California parents who are divorcing might need to work harder to get past conflicts for the sake of their young children. After divorce, children adjust better if their parents are able to maintain a cordial co-parenting relationship and put them first. This could mean placing trust in the other parent even when that parent does not seem to merit that trust. For example, the other parent might make changes to the schedule at the last minute. It is better to assume good intent than to escalate the conflict.

However, just because the other parent is difficult to work with is no reason for a parent to abandon their duties in this regard. Children benefit from contact with both parents, and if parents are able to cooperate with one another, then the children also have consistent rules.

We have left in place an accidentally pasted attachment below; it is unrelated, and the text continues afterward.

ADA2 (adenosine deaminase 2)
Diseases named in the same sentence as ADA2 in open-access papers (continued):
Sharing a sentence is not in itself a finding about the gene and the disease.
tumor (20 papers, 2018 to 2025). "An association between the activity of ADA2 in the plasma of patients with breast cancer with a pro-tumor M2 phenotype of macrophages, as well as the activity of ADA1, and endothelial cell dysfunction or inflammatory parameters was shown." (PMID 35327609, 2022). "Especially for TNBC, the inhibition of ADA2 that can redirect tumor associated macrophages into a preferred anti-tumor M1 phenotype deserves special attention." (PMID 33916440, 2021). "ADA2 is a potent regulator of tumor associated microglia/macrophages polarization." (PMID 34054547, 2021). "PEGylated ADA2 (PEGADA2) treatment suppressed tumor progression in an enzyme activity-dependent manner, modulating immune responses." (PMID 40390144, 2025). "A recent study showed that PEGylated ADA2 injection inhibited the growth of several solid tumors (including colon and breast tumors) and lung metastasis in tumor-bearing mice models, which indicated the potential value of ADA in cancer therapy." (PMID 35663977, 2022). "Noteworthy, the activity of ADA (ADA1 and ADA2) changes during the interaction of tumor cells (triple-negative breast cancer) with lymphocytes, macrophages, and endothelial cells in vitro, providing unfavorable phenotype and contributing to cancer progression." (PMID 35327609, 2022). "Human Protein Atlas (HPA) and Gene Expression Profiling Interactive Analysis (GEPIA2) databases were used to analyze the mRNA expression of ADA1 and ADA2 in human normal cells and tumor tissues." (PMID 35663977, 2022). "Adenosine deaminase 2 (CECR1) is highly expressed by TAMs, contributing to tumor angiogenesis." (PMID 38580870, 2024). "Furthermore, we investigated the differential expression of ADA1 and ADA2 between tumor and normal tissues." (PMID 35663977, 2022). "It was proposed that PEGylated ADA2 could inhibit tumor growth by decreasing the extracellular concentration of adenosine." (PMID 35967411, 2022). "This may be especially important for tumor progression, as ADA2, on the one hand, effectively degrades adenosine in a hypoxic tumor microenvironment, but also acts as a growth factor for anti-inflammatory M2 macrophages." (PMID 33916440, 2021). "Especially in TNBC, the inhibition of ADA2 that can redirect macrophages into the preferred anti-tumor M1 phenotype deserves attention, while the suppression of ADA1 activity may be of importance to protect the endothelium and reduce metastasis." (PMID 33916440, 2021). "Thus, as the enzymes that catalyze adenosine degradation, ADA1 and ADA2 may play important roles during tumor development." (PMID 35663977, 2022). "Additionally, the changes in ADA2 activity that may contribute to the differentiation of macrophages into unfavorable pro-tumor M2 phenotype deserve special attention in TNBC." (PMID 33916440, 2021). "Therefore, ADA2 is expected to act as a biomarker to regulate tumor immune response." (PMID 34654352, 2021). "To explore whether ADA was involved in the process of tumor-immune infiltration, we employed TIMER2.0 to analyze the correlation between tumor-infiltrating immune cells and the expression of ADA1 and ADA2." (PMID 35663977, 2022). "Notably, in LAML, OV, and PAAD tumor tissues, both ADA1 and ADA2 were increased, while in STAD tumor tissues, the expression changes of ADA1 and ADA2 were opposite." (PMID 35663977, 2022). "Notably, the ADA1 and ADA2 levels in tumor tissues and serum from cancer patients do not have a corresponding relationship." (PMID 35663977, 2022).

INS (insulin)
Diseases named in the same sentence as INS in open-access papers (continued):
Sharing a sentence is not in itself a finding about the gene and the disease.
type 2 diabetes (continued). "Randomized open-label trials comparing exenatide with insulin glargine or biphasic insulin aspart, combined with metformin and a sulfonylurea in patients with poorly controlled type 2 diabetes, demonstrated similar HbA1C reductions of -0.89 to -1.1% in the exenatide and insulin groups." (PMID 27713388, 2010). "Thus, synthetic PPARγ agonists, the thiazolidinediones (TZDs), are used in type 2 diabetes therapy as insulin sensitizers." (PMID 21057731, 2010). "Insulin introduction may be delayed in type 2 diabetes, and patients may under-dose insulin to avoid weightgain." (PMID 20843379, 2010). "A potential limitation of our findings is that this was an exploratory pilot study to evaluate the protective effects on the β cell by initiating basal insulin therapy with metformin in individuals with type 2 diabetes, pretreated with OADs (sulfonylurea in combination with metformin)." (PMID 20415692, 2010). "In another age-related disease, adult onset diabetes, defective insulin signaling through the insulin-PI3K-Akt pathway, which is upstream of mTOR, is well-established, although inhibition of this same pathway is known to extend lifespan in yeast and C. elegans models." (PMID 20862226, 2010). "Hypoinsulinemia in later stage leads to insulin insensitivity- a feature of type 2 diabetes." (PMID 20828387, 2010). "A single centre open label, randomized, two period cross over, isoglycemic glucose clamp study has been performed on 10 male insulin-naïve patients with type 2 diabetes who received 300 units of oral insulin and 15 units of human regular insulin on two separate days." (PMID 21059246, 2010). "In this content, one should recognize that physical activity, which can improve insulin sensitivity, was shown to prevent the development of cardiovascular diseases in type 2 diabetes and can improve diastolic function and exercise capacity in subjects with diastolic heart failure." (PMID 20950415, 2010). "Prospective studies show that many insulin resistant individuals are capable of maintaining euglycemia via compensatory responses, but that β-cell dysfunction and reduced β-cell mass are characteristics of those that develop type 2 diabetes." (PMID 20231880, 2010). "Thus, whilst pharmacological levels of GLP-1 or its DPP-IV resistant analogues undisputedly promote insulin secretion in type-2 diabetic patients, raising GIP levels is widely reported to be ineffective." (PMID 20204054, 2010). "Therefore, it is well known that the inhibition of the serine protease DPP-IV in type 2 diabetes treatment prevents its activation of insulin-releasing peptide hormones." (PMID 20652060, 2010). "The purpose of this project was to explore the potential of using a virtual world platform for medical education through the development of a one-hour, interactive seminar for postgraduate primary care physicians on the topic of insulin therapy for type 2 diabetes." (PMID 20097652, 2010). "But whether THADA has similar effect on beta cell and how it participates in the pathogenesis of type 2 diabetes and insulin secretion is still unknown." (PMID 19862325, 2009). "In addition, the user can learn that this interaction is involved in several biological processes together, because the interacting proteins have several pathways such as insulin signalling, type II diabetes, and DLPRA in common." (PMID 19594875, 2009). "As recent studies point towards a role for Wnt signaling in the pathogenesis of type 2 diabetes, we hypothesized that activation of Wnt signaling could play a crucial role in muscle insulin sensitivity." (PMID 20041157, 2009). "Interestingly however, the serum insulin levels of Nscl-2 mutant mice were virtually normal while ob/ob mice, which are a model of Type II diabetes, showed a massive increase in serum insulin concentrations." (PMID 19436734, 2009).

Divorced parents should avoid speaking negatively about one another, venting in front of their children or using their children to carry messages back and forth. A written parenting plan can give parents an opportunity to decide how various issues will be handled such as discipline, new partners, visitation with other family members, school, health and conflict with one another. For visitation, experts believe that parents dropping children off rather than having them picked up provides an easier transition for the children.

Child custody can be a particularly difficult aspect of divorce to navigate because it is so emotional. Parents want the best for their children, but they also want to spend as much time with them as possible. When putting the child’s best interests first, parents might want to think practically about what arrangement would best suit their children. For example, if one parent works very long hours, that parent might not be the best choice as custodial parent. Another option might be joint physical custody in which the child spends roughly equal time with each parent. This can all be addressed during negotiations that the parents are having, and their respective attorneys can often assist in this regard.